Parent Note; This is an informal discussion about time. Answer any questions that do arise, but do be careful not to overwhelm your children by giving them too much information. Keep it simple.
- Set the analog clock to the first time you have agreed on. Example; Get out of bed, 7:00.
- Glue the hands on the paper clock to represent 7:00. Write on a separate card the title; Get out of bed or Get up. You make the title to fit your conversation and write the digital time on the separate card as well.
- Continue to make all the times. You should make at least four clocks to represent events throughout your children’s day.
- Hang these clocks in a prominent place. Example; in the kitchen or your children’s bedroom wall. Refer to them often. They may even help your children become more independent and efficient with their time.
- You may want to add or take down clocks throughout the year as schedules change.
Step 3; Height measurement ~ Attach a long piece of paper to the wall to measure your children’s height throughout the years.
- Hang a strip of paper 1′ wide x 5′ long on a wall where it can remain for awhile. (If you move you can take it down and hang it in your new home.)
- Ask your children to stand with their back to the paper, shoes off and heals touching the wall so that their height may be measured. Recording changes over a long period of time helps to build an understanding of the passage of longer stretches of time and changes that take place over these periods of time.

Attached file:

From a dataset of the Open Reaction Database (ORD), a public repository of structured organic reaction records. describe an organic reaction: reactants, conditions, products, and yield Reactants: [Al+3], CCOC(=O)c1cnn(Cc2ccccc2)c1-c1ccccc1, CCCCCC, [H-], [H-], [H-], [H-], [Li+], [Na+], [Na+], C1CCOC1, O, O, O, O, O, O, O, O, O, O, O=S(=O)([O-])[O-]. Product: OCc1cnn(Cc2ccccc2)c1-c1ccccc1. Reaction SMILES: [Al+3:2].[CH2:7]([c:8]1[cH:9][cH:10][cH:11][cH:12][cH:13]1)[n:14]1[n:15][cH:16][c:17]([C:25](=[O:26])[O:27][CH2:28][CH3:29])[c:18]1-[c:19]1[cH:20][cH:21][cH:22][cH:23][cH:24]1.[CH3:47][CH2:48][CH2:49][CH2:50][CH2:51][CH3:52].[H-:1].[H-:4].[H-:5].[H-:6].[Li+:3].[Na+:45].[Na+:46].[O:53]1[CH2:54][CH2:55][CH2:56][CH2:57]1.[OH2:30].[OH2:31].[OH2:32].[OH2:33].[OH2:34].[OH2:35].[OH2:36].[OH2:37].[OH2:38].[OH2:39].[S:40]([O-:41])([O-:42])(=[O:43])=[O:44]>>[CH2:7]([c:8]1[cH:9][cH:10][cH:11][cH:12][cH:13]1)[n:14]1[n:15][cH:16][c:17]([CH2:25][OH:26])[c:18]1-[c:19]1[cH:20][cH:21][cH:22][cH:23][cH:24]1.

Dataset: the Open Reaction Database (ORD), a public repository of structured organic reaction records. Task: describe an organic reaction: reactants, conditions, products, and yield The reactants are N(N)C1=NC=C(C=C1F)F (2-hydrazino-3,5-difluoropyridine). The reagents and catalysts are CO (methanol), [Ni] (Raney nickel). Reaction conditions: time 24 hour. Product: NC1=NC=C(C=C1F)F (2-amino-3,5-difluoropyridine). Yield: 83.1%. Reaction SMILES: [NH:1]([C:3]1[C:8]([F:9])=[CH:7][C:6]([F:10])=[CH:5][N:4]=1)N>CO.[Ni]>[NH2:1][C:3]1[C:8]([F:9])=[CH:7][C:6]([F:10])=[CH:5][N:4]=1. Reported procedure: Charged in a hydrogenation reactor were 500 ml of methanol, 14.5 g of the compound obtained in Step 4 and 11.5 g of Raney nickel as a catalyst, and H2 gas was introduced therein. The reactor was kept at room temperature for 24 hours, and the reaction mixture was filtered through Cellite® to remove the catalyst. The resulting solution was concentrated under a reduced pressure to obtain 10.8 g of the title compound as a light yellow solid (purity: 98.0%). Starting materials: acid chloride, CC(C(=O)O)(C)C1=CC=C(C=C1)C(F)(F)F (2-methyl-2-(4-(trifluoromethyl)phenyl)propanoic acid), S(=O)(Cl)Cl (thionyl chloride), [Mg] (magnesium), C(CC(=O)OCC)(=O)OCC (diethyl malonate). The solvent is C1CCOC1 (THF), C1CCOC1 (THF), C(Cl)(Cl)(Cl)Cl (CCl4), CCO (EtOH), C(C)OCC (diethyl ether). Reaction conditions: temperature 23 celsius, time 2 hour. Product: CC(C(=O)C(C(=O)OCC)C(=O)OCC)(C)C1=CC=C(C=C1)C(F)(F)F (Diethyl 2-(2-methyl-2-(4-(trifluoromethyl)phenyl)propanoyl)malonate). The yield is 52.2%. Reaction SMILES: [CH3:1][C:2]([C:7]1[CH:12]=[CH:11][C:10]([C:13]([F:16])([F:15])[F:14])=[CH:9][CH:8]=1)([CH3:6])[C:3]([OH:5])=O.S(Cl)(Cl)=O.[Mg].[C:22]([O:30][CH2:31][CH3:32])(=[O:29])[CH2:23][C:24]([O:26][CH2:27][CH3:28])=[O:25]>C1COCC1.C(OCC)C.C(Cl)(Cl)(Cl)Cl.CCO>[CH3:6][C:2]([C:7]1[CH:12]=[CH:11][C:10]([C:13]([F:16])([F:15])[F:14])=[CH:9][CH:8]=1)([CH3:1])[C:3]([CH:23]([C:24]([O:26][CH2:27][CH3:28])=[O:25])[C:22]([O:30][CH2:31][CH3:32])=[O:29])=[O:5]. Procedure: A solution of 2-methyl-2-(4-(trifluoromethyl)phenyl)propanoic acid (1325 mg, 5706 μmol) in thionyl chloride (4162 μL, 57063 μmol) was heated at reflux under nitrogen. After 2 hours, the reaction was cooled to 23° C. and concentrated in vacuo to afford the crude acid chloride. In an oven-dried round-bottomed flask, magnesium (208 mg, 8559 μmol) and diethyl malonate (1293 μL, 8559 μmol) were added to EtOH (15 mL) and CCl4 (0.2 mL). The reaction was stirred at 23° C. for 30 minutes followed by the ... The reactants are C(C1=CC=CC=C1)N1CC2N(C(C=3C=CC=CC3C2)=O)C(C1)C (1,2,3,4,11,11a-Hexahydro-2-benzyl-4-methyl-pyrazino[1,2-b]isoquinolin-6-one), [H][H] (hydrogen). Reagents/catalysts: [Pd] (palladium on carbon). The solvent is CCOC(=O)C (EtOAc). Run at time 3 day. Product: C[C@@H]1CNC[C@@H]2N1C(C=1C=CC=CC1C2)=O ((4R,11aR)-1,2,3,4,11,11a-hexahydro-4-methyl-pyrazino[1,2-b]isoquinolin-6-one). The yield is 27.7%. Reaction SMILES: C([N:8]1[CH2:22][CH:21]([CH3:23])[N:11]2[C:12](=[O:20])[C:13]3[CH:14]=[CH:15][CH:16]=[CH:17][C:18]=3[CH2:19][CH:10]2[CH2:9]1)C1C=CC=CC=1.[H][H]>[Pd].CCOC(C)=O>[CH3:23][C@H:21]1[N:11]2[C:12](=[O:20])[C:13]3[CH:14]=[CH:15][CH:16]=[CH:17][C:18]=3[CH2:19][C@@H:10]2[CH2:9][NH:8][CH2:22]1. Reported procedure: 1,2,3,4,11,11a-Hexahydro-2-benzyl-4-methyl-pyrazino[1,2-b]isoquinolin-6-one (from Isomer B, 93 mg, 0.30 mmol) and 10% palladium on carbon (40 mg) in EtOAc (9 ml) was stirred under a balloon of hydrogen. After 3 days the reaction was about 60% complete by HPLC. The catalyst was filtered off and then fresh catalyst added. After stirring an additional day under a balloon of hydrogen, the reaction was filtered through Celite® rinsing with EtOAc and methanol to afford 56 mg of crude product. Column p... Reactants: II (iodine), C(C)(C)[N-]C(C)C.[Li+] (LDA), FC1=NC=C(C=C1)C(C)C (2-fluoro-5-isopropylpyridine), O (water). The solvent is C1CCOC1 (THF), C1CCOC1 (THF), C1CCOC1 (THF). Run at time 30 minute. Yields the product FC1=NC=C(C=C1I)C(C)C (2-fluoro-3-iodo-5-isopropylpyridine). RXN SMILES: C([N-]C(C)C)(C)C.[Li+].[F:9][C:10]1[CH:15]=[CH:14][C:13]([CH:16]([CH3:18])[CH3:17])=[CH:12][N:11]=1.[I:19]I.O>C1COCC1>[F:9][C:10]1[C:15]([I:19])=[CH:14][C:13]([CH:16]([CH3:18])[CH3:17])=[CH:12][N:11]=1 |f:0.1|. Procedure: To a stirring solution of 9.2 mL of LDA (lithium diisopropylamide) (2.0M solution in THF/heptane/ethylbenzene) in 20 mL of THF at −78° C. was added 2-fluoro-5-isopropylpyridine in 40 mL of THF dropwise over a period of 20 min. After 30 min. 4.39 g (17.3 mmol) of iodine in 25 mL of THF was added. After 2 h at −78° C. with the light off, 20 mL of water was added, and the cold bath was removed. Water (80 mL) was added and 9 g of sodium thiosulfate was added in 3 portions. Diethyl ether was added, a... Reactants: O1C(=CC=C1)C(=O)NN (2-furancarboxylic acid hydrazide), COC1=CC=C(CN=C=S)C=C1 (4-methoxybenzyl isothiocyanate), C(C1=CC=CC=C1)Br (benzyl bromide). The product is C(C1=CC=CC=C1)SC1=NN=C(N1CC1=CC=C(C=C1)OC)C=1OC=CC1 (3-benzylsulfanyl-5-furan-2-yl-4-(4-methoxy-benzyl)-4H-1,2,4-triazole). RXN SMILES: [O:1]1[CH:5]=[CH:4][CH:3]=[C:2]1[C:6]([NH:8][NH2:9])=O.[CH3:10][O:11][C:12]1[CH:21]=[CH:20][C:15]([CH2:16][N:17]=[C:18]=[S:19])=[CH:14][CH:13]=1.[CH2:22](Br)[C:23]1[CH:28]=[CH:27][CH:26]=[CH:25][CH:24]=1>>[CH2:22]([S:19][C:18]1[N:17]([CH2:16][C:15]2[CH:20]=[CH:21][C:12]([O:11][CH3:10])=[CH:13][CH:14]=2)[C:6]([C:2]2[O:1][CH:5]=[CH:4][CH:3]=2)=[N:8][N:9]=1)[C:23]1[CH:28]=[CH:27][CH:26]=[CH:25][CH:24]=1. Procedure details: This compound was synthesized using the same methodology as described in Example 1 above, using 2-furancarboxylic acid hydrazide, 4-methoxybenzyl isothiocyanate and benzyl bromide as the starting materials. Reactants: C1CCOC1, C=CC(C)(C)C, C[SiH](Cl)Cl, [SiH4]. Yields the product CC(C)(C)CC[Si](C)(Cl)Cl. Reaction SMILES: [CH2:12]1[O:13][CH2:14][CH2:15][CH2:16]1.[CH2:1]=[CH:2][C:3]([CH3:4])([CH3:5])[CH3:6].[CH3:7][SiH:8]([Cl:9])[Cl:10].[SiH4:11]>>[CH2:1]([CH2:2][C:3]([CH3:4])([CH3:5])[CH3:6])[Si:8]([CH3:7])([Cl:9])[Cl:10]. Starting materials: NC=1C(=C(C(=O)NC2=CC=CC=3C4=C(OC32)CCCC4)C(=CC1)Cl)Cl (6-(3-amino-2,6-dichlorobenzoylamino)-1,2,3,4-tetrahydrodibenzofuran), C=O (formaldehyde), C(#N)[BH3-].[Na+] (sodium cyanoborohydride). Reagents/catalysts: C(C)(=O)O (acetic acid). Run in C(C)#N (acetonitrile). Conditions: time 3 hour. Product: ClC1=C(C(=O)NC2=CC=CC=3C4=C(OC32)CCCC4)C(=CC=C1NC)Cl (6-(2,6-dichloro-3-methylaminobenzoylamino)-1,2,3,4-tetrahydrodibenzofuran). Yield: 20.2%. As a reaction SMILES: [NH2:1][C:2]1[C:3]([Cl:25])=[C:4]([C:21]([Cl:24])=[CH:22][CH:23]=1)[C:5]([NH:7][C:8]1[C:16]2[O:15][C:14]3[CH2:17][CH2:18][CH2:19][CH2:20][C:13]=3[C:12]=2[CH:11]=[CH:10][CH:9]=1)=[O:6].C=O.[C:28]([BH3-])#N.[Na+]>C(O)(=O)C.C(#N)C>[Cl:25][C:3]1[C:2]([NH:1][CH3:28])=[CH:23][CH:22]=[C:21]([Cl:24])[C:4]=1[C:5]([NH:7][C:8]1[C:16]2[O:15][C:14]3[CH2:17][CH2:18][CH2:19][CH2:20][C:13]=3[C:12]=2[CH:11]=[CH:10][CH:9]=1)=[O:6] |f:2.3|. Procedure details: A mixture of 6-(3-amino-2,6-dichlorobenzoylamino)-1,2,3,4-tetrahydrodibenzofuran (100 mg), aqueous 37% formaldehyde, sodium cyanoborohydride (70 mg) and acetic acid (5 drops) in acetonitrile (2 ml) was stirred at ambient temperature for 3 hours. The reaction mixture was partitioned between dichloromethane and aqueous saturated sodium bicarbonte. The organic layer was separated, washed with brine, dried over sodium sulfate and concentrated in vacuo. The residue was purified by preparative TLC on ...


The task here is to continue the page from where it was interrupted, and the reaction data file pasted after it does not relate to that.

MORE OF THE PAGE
- Using a right angle such as a book, place one straight edge along their head and the other perpendicular to the wall.
- Mark the line at which your children’s head meets with a pen. Write their height and the date.
- Measure your children’s height approximately every three to five months.
Closure and Evaluation:
Kindergarten introduces the concept of time in the broad, general sense. Formal measurement of time may not be addressed in the curriculum, but you may talk about duration of time relative to your children’s life. Assessing the duration of an activity or comparing two different times, sets the foundation for keeping time. Answer their questions as they come up naturally. Keep it simple , fun and informal.
Kindergarten Time Worksheets
- What Time of Day? – Identifying when certain events happen. e.g. breakfast at 8:00
- How Long Does This Take? – e.g. brushing teeth – 2 minutes or 2 hours?
You will find many more telling time worksheets here and you might also find these tips for helping your children with time helpful too.
Another fun activity related to time is the game, What Time is it Mr. Wolf? If you can get some children together then view these instructions on how to play What Time is it Mr. Wolf?